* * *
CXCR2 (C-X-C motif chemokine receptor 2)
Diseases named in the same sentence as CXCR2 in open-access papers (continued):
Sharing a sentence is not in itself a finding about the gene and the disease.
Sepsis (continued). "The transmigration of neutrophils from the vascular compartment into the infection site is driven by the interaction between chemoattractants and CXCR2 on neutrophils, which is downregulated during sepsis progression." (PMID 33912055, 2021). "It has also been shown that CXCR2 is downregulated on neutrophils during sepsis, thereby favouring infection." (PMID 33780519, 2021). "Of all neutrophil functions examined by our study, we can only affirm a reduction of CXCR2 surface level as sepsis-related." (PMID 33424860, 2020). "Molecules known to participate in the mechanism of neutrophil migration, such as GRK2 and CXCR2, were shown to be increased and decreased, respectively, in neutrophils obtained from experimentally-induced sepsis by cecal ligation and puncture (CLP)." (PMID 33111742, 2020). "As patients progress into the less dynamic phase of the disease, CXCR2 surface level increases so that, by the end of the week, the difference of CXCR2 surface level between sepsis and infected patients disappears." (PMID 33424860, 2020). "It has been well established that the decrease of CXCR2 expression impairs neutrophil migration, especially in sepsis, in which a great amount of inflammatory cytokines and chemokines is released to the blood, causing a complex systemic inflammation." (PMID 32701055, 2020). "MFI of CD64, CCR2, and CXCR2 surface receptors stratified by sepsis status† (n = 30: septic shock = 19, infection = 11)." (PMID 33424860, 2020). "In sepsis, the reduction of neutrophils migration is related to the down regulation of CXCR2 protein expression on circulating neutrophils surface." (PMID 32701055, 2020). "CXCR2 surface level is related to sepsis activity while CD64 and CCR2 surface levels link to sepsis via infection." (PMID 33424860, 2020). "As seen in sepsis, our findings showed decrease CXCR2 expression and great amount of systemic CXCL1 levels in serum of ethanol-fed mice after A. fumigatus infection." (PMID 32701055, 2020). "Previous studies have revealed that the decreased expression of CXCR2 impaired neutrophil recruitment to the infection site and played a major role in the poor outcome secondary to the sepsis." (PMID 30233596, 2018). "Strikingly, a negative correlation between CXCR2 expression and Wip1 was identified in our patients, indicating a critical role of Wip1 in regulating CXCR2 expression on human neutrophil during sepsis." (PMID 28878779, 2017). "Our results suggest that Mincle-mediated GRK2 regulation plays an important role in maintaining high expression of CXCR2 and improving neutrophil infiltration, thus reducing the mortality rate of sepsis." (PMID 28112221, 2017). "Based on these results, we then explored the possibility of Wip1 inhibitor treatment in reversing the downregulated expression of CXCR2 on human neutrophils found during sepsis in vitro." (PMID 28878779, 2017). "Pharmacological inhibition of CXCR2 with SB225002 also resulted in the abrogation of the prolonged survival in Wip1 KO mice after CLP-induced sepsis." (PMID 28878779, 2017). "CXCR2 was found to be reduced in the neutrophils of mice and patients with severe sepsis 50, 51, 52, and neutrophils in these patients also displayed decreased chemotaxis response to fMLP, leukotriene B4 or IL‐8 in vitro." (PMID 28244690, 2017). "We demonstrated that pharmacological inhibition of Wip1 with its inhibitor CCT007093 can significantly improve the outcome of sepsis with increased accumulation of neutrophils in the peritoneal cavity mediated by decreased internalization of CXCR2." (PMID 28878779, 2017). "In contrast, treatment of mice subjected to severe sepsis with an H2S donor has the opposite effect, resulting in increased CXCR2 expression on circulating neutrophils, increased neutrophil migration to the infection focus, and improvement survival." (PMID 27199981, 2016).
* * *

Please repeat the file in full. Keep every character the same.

CXCR2 (C-X-C motif chemokine receptor 2)
Diseases named in the same sentence as CXCR2 in open-access papers (continued):
Sharing a sentence is not in itself a finding about the gene and the disease.
Sepsis (continued). "The transmigration of neutrophils from the vascular compartment into the infection site is driven by the interaction between chemoattractants and CXCR2 on neutrophils, which is downregulated during sepsis progression." (PMID 33912055, 2021). "It has also been shown that CXCR2 is downregulated on neutrophils during sepsis, thereby favouring infection." (PMID 33780519, 2021). "Of all neutrophil functions examined by our study, we can only affirm a reduction of CXCR2 surface level as sepsis-related." (PMID 33424860, 2020). "Molecules known to participate in the mechanism of neutrophil migration, such as GRK2 and CXCR2, were shown to be increased and decreased, respectively, in neutrophils obtained from experimentally-induced sepsis by cecal ligation and puncture (CLP)." (PMID 33111742, 2020). "As patients progress into the less dynamic phase of the disease, CXCR2 surface level increases so that, by the end of the week, the difference of CXCR2 surface level between sepsis and infected patients disappears." (PMID 33424860, 2020). "It has been well established that the decrease of CXCR2 expression impairs neutrophil migration, especially in sepsis, in which a great amount of inflammatory cytokines and chemokines is released to the blood, causing a complex systemic inflammation." (PMID 32701055, 2020). "MFI of CD64, CCR2, and CXCR2 surface receptors stratified by sepsis status† (n = 30: septic shock = 19, infection = 11)." (PMID 33424860, 2020). "In sepsis, the reduction of neutrophils migration is related to the down regulation of CXCR2 protein expression on circulating neutrophils surface." (PMID 32701055, 2020). "CXCR2 surface level is related to sepsis activity while CD64 and CCR2 surface levels link to sepsis via infection." (PMID 33424860, 2020). "As seen in sepsis, our findings showed decrease CXCR2 expression and great amount of systemic CXCL1 levels in serum of ethanol-fed mice after A. fumigatus infection." (PMID 32701055, 2020). "Previous studies have revealed that the decreased expression of CXCR2 impaired neutrophil recruitment to the infection site and played a major role in the poor outcome secondary to the sepsis." (PMID 30233596, 2018). "Strikingly, a negative correlation between CXCR2 expression and Wip1 was identified in our patients, indicating a critical role of Wip1 in regulating CXCR2 expression on human neutrophil during sepsis." (PMID 28878779, 2017). "Our results suggest that Mincle-mediated GRK2 regulation plays an important role in maintaining high expression of CXCR2 and improving neutrophil infiltration, thus reducing the mortality rate of sepsis." (PMID 28112221, 2017). "Based on these results, we then explored the possibility of Wip1 inhibitor treatment in reversing the downregulated expression of CXCR2 on human neutrophils found during sepsis in vitro." (PMID 28878779, 2017). "Pharmacological inhibition of CXCR2 with SB225002 also resulted in the abrogation of the prolonged survival in Wip1 KO mice after CLP-induced sepsis." (PMID 28878779, 2017). "CXCR2 was found to be reduced in the neutrophils of mice and patients with severe sepsis 50, 51, 52, and neutrophils in these patients also displayed decreased chemotaxis response to fMLP, leukotriene B4 or IL‐8 in vitro." (PMID 28244690, 2017). "We demonstrated that pharmacological inhibition of Wip1 with its inhibitor CCT007093 can significantly improve the outcome of sepsis with increased accumulation of neutrophils in the peritoneal cavity mediated by decreased internalization of CXCR2." (PMID 28878779, 2017). "In contrast, treatment of mice subjected to severe sepsis with an H2S donor has the opposite effect, resulting in increased CXCR2 expression on circulating neutrophils, increased neutrophil migration to the infection focus, and improvement survival." (PMID 27199981, 2016).